988 crisis lifeline marks 2nd anniversary of service

988 Lifeline news graphic
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(Missouri News Service – Mark Richardson) – The country’s 988 Suicide and Crisis Lifeline system turns two years old this month and a new report outlined Missouri’s implementation, calling for more investment.

The report from the mental health advocacy nonprofit Inseparable found Missouri needs about 50 mobile response teams, which dispatch a mental health professional and often a peer counselor instead of police.

Angela Kimball, chief advocacy officer for Inseparable, said people can now call 988 instead of 911 for anything affecting their mental health. “We know that with the right approach, people can get on the path to recovery,” Kimball asserted. “We can avoid the expense, the trauma of emergency departments, of jails, of law enforcement involvement, and really give people help when they need it most.”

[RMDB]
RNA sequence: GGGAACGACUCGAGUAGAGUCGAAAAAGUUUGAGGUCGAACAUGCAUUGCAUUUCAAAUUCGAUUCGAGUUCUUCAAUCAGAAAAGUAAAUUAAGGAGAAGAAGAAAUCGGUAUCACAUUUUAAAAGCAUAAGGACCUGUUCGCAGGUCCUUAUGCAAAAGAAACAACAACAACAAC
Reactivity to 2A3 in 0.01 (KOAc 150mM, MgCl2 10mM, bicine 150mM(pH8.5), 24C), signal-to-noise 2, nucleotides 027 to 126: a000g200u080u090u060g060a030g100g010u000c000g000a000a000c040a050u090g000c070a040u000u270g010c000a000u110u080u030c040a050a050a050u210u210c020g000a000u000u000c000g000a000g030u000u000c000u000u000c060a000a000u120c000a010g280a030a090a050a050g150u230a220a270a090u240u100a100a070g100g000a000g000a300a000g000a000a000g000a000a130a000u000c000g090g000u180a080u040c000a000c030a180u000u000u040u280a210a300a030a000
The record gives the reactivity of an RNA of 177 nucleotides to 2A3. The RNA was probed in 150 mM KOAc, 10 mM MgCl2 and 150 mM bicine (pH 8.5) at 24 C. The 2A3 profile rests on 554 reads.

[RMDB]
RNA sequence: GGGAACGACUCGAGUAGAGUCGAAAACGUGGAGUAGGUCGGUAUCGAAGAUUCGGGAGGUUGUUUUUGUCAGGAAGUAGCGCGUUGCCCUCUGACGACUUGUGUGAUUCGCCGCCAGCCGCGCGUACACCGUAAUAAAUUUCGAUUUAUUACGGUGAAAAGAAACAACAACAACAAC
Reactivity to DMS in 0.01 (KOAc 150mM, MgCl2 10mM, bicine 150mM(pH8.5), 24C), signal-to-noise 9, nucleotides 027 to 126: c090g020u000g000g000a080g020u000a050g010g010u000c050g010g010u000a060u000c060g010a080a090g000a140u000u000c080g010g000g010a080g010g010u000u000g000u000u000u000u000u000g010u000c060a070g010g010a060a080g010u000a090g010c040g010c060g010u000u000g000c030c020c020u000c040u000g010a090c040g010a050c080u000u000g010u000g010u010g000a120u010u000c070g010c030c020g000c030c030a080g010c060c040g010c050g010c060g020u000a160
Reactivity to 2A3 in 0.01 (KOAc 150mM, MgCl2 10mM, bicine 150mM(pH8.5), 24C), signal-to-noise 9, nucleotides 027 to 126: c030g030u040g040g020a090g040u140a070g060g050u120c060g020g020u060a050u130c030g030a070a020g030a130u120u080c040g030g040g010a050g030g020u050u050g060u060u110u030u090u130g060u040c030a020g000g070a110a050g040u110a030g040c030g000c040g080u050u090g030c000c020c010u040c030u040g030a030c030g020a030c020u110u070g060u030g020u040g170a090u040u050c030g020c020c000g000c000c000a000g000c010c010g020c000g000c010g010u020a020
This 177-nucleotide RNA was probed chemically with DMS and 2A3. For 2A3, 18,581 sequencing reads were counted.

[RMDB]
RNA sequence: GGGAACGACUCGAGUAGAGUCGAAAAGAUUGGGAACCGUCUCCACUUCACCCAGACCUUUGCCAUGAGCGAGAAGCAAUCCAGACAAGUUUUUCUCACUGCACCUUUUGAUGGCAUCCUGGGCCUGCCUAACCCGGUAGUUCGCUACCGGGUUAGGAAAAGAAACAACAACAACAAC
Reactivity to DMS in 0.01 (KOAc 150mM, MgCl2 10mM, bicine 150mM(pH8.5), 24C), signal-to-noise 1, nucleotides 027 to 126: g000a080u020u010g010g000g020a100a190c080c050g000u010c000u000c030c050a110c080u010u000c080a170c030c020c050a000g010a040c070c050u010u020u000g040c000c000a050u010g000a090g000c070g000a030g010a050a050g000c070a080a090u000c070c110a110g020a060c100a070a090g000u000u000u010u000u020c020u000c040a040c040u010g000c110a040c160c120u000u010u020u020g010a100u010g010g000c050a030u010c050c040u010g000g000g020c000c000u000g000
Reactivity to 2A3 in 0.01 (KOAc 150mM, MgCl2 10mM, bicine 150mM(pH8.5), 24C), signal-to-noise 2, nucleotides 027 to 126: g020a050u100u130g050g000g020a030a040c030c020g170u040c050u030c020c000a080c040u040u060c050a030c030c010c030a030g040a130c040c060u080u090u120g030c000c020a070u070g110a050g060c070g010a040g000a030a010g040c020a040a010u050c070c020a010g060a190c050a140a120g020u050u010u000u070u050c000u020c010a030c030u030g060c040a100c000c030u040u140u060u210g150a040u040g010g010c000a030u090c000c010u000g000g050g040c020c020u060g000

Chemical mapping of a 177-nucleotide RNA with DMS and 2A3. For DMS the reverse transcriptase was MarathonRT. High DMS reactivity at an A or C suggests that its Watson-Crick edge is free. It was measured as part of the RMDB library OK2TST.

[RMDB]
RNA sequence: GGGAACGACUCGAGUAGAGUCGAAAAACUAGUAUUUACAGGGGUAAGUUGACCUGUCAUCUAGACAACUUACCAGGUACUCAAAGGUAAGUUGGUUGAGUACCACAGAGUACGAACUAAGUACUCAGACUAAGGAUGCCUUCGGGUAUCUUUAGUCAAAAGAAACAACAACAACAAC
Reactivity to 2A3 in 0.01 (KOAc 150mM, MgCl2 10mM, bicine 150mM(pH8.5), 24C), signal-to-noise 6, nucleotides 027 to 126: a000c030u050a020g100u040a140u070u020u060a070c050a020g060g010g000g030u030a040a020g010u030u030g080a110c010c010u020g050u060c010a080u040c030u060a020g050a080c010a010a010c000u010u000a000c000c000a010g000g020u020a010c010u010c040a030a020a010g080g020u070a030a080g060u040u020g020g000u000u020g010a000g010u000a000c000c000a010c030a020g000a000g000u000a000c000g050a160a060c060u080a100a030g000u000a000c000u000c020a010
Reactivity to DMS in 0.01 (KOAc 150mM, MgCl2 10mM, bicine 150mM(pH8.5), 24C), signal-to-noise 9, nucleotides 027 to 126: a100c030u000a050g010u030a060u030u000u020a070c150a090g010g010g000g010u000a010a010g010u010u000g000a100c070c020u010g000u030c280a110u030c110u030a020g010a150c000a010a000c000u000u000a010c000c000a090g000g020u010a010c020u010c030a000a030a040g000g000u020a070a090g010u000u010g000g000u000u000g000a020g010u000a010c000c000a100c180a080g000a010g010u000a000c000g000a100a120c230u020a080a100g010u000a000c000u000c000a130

The 988 system in Missouri has an in-state answer rate of 94% of calls, which exceeds Inseparable’s goal of 90% or higher. The report also found the state needs to fund 337 crisis-receiving chairs and 286 short-term crisis residential beds.

In a 2022 survey, half of adults nationwide said someone in their family had experienced a severe mental health crisis. Before there was a 988 system, police often had to respond to crises.

Kimball stressed the 988 system is designed to provide more than just someone to talk with. “We include data collection, annual legislative reporting, system coordination, ensuring that there’s coordination between 988 and 911,” Kimball outlined. “Because the goal is to try and reduce reliance on 911 for mental health emergencies.”

The Inseparable report called for policies to expand Missouri’s 988 call center capacity, increase the availability of mobile response units, create more crisis stabilization centers, and create stable funding mechanisms to sustain the system.

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